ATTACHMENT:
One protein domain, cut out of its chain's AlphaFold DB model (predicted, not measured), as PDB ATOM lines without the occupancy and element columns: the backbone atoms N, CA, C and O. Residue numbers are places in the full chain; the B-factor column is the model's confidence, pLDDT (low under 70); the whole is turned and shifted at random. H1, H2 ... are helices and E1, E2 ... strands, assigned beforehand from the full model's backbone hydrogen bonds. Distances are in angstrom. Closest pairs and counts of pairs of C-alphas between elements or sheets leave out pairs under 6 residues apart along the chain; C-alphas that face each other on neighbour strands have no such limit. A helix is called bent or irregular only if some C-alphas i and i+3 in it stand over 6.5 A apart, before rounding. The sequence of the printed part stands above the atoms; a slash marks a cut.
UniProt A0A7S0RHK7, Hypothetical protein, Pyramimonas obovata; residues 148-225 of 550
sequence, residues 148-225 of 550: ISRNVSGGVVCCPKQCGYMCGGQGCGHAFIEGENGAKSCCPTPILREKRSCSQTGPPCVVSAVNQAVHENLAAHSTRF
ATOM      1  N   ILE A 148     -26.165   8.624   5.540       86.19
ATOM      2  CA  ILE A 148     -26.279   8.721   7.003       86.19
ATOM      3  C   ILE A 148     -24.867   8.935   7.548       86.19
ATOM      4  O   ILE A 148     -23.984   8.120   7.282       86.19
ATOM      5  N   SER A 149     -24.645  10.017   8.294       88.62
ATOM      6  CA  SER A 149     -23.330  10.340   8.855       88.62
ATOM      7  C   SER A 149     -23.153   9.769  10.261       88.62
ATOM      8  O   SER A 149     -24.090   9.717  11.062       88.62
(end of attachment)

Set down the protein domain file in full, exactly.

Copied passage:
One protein domain, cut out of its chain's AlphaFold DB model (predicted, not measured), as PDB ATOM lines without the occupancy and element columns: the backbone atoms N, CA, C and O. Residue numbers are places in the full chain; the B-factor column is the model's confidence, pLDDT (low under 70); the whole is turned and shifted at random. H1, H2 ... are helices and E1, E2 ... strands, assigned beforehand from the full model's backbone hydrogen bonds. Distances are in angstrom. Closest pairs and counts of pairs of C-alphas between elements or sheets leave out pairs under 6 residues apart along the chain; C-alphas that face each other on neighbour strands have no such limit. A helix is called bent or irregular only if some C-alphas i and i+3 in it stand over 6.5 A apart, before rounding. The sequence of the printed part stands above the atoms; a slash marks a cut.
UniProt A0A7S0RHK7, Hypothetical protein, Pyramimonas obovata; residues 148-225 of 550
sequence, residues 148-225 of 550: ISRNVSGGVVCCPKQCGYMCGGQGCGHAFIEGENGAKSCCPTPILREKRSCSQTGPPCVVSAVNQAVHENLAAHSTRF
ATOM      1  N   ILE A 148     -26.165   8.624   5.540       86.19
ATOM      2  CA  ILE A 148     -26.279   8.721   7.003       86.19
ATOM      3  C   ILE A 148     -24.867   8.935   7.548       86.19
ATOM      4  O   ILE A 148     -23.984   8.120   7.282       86.19
ATOM      5  N   SER A 149     -24.645  10.017   8.294       88.62
ATOM      6  CA  SER A 149     -23.330  10.340   8.855       88.62
ATOM      7  C   SER A 149     -23.153   9.769  10.261       88.62
ATOM      8  O   SER A 149     -24.090   9.717  11.062       88.62